by Brooks Hays
Washington (UPI) Aug 18, 2017
During a lengthy spacewalk on Thursday, Russian cosmonauts Fyodor Yurchikhin and Sergey Ryazanskiy released five mini satellites by hand, including one made almost entirely of 3D-printed materials.
Some new reports are claiming the satellite is the first built from 3D-printed components to be launched into space, but in June, NASA launched a cube satellite made almost entirely of 3D-printed materials.
NASA claimed the satellite was not only the first 3D-printed satellite launched into space, it was the lightest satellite ever launched, weighing just 64 grams.
The latest satellite launch marks the first time the Russian team has launched a 3D-printed satellite. The mini satellite was designed and built at Siberia's Tomsk Polytechnic University.
Tomsk TPU-120 will spend roughly six months in orbit. Scientists are keen to learn how the 3D-printed materials are weathered by space.
Three-dimensional printing has the potential to save aeronautics and satellite manufacturers time and money.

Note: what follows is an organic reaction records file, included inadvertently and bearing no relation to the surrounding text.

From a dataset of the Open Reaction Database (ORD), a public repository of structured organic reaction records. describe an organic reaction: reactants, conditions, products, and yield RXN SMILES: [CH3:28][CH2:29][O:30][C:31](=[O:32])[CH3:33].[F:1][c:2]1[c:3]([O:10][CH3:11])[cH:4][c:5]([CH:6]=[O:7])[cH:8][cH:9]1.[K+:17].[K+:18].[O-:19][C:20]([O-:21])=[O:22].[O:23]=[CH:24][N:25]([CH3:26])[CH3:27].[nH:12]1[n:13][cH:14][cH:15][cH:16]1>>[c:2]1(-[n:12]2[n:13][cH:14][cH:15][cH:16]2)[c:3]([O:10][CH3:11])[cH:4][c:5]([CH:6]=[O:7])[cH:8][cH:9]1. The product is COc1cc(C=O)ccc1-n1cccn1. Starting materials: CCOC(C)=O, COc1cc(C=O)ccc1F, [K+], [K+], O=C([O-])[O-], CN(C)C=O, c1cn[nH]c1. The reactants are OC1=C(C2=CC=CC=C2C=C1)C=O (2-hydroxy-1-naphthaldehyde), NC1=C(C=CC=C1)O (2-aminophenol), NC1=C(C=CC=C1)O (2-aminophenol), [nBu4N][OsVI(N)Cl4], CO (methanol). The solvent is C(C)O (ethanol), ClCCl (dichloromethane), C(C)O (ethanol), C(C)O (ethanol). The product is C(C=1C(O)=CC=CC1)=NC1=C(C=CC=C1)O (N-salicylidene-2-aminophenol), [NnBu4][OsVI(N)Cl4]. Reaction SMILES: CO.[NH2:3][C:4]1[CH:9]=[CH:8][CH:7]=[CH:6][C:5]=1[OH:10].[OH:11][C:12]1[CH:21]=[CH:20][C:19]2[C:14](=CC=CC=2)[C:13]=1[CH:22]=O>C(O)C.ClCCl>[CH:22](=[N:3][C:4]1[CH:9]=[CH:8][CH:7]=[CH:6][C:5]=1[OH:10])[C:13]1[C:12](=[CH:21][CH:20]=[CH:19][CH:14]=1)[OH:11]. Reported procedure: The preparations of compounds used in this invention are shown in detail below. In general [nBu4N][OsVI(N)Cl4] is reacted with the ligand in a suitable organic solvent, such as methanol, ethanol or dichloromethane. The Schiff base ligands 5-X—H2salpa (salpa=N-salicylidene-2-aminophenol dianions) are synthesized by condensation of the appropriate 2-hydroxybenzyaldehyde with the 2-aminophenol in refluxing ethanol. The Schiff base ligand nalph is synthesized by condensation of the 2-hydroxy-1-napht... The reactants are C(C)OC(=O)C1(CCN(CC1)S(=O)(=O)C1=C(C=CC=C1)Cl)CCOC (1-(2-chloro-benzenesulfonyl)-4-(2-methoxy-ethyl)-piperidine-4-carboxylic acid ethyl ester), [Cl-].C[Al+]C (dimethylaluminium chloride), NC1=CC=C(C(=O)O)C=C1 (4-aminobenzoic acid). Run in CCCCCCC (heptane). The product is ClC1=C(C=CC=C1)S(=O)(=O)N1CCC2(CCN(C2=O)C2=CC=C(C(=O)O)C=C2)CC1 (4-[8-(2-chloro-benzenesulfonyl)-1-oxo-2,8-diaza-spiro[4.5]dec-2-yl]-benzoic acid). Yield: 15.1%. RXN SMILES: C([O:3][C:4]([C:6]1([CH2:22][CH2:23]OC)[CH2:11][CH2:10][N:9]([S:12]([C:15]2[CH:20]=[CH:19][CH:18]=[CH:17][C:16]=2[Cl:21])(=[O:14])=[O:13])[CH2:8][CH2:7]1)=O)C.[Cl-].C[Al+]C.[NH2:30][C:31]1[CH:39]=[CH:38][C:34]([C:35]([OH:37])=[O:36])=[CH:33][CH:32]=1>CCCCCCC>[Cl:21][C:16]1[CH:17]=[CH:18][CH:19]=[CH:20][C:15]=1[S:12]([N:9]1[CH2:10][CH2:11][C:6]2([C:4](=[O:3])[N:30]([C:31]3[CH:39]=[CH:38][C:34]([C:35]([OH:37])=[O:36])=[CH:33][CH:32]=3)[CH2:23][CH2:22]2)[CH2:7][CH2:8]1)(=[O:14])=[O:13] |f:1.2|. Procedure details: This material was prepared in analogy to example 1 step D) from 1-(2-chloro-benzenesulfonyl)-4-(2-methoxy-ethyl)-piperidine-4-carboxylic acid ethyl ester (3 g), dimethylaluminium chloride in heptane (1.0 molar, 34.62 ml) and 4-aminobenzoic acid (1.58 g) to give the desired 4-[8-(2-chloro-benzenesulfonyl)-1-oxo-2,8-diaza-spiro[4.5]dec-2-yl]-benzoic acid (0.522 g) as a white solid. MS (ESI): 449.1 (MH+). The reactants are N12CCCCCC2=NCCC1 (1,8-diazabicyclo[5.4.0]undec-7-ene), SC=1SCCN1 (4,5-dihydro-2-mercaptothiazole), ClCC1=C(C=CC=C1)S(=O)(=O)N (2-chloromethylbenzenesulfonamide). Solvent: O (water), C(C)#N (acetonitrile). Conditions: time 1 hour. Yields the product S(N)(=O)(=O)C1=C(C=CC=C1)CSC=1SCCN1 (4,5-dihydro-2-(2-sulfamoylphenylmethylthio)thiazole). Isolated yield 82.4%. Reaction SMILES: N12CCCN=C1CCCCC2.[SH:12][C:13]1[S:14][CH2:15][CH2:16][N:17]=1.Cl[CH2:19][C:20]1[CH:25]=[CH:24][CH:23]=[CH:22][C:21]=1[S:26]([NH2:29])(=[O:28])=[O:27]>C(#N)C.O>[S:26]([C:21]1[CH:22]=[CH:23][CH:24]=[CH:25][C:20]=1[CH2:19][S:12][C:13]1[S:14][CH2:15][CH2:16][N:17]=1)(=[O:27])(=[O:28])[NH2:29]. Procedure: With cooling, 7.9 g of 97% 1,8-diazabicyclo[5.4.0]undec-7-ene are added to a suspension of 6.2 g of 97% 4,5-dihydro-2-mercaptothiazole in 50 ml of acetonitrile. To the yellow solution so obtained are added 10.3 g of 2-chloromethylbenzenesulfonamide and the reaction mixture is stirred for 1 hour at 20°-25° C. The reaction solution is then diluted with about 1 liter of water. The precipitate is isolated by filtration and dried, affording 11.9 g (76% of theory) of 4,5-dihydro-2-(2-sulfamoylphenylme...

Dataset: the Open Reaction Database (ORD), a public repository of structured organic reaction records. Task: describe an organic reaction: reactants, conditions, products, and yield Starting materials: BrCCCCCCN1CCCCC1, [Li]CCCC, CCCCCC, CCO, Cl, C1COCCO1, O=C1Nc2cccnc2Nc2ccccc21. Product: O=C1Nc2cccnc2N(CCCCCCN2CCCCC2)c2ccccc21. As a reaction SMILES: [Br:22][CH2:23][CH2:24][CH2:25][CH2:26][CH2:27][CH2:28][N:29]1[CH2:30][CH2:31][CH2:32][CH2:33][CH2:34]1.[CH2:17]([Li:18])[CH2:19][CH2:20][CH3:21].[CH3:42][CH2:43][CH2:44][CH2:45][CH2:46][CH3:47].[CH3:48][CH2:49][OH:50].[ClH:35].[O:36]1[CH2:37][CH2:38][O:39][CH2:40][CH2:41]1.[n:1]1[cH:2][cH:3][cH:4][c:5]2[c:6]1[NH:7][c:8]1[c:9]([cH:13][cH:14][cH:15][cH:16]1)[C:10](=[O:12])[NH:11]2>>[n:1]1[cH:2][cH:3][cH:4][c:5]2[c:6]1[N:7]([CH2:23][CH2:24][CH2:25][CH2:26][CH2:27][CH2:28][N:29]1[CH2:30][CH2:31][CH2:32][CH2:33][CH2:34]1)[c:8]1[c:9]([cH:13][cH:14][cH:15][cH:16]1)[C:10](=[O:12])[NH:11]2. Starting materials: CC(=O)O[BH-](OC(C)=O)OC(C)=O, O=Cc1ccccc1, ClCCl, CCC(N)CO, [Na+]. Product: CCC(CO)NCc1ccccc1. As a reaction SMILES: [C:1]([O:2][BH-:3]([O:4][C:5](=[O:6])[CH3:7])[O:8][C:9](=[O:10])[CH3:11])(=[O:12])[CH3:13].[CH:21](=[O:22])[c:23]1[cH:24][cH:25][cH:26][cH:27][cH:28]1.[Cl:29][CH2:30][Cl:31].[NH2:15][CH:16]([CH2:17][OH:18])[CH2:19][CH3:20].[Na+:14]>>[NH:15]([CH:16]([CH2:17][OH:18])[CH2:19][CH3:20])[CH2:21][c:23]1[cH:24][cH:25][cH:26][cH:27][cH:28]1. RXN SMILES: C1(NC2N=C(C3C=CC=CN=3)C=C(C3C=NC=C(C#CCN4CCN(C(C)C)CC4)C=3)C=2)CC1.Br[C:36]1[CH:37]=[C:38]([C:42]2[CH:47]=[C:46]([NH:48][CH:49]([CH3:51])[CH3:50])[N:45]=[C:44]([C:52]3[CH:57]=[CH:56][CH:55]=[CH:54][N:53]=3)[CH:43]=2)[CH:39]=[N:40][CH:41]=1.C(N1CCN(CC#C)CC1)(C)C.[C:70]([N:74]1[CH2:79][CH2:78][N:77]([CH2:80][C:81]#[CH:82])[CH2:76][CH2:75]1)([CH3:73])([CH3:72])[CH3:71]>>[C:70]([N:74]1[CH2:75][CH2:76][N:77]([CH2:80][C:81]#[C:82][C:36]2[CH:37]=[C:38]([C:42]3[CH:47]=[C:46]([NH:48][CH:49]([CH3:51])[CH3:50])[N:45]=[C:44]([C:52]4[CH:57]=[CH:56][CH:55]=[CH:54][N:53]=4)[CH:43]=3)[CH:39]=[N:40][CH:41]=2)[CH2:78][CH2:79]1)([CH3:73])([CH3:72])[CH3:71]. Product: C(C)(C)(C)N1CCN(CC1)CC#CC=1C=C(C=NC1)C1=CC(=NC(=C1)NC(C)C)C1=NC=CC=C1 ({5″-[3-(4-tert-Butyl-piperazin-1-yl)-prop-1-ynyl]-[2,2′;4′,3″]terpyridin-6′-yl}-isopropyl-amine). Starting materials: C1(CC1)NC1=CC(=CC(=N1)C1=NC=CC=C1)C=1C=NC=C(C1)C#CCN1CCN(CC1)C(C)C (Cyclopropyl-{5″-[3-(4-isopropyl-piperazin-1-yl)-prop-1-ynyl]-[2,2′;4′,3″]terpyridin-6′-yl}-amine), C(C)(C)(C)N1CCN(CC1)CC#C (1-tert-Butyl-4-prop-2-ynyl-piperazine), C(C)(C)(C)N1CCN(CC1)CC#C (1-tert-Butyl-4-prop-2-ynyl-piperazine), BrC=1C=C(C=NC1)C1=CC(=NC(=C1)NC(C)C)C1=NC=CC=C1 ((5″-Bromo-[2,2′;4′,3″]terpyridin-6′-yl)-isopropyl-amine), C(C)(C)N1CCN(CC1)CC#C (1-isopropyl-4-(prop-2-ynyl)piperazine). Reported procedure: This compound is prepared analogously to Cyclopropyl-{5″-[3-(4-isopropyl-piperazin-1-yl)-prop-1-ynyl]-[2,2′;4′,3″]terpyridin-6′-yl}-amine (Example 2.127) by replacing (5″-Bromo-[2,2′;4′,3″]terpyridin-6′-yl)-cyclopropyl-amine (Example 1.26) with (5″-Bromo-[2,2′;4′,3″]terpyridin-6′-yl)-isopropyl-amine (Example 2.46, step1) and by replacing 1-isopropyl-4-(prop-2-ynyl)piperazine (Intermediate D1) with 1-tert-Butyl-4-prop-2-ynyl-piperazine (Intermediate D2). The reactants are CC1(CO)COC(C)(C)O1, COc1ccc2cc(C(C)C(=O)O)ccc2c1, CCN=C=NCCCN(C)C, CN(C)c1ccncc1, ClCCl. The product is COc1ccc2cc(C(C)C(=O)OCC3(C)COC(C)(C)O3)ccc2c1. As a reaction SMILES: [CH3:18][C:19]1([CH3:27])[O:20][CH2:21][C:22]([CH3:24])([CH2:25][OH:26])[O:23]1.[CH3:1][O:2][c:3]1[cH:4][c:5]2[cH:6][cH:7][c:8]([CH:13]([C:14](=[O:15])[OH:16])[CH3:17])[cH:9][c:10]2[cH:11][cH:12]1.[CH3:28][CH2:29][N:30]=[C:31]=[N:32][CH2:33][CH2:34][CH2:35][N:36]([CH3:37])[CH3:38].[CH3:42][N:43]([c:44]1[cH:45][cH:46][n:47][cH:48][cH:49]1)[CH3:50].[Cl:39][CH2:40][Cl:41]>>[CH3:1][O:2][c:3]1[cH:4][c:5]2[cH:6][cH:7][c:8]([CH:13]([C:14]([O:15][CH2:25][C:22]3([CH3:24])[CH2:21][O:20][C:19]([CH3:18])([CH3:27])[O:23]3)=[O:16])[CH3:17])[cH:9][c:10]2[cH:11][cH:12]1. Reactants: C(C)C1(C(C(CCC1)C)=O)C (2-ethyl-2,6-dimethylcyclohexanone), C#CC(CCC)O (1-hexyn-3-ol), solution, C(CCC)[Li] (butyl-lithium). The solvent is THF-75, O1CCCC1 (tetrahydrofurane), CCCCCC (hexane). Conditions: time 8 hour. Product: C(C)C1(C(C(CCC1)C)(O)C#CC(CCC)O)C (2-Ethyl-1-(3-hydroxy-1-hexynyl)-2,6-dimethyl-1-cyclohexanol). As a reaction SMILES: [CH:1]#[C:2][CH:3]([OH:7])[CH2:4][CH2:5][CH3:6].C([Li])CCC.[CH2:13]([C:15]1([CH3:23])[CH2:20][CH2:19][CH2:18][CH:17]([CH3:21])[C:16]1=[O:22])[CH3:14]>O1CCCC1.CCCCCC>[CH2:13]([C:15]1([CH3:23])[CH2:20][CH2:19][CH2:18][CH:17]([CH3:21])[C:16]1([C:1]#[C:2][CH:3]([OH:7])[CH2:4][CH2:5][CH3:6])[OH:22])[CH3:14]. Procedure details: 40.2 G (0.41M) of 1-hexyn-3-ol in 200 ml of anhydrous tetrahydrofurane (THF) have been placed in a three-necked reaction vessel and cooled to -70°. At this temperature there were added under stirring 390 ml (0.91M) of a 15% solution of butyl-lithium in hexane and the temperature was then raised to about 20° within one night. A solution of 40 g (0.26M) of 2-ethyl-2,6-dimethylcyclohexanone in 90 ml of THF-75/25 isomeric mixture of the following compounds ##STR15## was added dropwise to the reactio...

"We have satellites ready for launch that have 50 to 60 printed parts on them," Mark Spiwak, president of Boeing Satellite Systems International, told reporters during a press conference in March. "We are actively working with our suppliers on complex brackets and fittings that used to be machined parts. There is tremendous progress being made."
Four other nano-satellites were also hand-launched by Yurchikhin and Ryazanskiy, all weighing between 10 and 24 pounds. One of the nano-satellites was launched in commemoration of the 60th anniversary of the Sputnik 1 launch, the world's first artificial space satellite, as well as the 160th anniversary of the birth of Russian scientist Konstantin Tsiolkovsky, a pioneer in the fields of astronautics and rocketry.
During Thursday's spacewalk, the cosmonauts installed a series of struts and handrails outside the Russian module. Yurchikhin and Ryazanskiy also collected fresh dust samples as part of the ongoing effort to monitor microbial communities living on the space station.
Huntsville AL (SPX) Aug 16, 2017
Archinaut, a NASA Technology Demonstration Mission (TDM) project developing cutting-edge technology to build and assemble complex hardware and supersized structures on demand in space, achieved an unprecedented milestone this summer. "To our knowledge, this is the first time additive manufacturing has been successfully tested on such a large scale in the vacuum and temperature conditions o ... read more
Space Technology News - Applications and Research
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